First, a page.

Kiwis Actively Avoiding Digital Advertising – Survey
Posted by Fleur Revell
More Kiwi viewers have developed strategies to avoid advertising including adopting technology to help them according to a recent New Zealand study.
Kiwi consumers are becoming skilled at avoiding advertising in new forms of media and are utilising technology to assist them according to a recent survey.
The independent Reachmedia survey into Kiwi perceptions of advertising surveyed 1000 New Zealanders and found that a majority 57% will deliberately record television programmes so they can fast-forward through the commercials.
But a more recent development includes the growing use of other devices to pass the time while TV commercials are playing. Three quarters (74%) said they use their smartphone, tablet, or laptop to keep them entertained while ads are on air.
Kiwis love of channel surfing during ad breaks is also alive and well with eight in ten (85%) New Zealanders admitting they will actually leave the room or change channels when television commercials air.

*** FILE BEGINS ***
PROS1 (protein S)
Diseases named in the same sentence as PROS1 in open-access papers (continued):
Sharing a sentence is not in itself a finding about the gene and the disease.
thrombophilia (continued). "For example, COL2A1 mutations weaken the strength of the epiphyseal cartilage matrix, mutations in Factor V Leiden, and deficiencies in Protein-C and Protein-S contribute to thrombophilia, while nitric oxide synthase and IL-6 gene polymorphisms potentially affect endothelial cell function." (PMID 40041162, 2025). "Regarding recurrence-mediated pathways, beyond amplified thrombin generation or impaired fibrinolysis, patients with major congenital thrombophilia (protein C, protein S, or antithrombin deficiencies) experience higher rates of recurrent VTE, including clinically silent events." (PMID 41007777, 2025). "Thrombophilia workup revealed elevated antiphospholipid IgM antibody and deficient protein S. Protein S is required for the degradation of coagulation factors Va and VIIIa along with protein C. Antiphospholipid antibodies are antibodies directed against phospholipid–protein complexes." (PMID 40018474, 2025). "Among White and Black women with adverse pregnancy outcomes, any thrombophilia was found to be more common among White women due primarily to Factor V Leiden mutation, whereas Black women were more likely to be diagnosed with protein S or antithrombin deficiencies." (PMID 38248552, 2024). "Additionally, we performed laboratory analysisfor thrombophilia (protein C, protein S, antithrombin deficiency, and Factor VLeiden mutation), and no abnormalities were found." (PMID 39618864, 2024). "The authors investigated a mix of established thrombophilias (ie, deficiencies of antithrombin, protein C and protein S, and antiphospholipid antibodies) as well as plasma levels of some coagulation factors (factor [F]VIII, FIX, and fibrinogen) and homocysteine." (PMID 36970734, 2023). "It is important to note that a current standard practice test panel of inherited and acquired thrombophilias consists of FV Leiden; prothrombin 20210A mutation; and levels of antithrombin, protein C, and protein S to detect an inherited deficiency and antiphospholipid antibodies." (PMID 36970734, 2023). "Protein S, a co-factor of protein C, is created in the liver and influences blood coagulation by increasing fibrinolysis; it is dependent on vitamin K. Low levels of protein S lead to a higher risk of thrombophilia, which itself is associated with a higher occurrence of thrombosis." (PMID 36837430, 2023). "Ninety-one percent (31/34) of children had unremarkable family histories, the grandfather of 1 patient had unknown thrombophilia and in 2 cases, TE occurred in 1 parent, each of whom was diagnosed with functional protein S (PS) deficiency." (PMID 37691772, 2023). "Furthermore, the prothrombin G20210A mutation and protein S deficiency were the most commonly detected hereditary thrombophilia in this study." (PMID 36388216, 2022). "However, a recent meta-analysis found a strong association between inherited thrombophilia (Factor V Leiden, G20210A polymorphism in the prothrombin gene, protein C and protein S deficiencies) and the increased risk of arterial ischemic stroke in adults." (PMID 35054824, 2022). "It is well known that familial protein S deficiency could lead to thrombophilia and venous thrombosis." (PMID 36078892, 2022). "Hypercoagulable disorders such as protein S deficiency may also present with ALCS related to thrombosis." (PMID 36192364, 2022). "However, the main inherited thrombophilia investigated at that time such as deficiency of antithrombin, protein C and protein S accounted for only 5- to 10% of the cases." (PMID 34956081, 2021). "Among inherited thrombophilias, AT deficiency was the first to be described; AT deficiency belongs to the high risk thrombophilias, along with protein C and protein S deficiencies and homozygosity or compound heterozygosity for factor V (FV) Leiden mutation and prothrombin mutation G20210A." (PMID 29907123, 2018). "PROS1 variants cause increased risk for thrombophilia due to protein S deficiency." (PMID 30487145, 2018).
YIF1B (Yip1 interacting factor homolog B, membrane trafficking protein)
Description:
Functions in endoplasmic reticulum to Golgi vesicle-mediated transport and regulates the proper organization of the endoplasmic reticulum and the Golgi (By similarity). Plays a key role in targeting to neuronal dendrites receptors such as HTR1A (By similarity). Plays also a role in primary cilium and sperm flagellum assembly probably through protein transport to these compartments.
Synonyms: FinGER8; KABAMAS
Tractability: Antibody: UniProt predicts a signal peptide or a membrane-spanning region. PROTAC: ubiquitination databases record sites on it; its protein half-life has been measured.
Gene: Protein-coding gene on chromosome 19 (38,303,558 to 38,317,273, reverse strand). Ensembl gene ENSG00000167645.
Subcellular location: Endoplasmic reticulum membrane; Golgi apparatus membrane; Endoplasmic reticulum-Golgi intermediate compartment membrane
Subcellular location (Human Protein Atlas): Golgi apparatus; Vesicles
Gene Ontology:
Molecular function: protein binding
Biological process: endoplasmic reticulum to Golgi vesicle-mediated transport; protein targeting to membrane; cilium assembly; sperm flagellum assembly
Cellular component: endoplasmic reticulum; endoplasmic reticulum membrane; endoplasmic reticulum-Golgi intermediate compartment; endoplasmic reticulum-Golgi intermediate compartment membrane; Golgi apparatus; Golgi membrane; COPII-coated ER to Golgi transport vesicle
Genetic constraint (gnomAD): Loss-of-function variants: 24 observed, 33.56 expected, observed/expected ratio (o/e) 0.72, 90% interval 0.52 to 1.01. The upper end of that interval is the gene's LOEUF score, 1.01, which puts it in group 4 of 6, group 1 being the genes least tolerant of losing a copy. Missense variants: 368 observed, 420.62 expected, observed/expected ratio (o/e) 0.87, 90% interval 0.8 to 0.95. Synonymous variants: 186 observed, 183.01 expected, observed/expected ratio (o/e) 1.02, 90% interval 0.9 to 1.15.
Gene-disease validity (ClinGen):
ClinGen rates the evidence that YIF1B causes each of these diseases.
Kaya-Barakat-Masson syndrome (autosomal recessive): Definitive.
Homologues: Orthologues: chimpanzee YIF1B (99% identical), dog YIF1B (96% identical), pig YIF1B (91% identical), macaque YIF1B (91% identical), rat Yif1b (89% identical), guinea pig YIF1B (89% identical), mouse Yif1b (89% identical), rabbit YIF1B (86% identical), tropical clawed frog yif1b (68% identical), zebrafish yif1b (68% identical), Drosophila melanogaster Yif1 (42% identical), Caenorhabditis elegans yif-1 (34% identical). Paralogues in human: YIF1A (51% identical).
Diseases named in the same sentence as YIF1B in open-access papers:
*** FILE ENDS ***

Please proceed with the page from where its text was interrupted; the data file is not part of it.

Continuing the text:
As early adopters of technology it should be no surprise then that Kiwis have also taken steps to reduce the amount of radio ads they listen to. Twenty four percent of those surveyed said they use an internet radio service to avoid hearing radio commercials and more than half (55%) will switch to another station when hearing radio advertisements.
The research also showed that a significant number of respondents (85%) said they skip the advertisements that are sometimes shown before online videos.
The CEO of Reachmedia Greg Radford said that while advertising avoidance is nothing new in society, the implementation of technology in Kiwi consumer viewing strategies has become more widespread than expected.
“The research showed that New Zealand consumers are adopting more sophisticated behaviours when it comes to their consumption of broadcast media. In particular we are seeing a broadcast audience which is able to utilise technology to avoid advertising – either by switching to a portable device or by programming a set top box so advertising can be bypassed,” he says.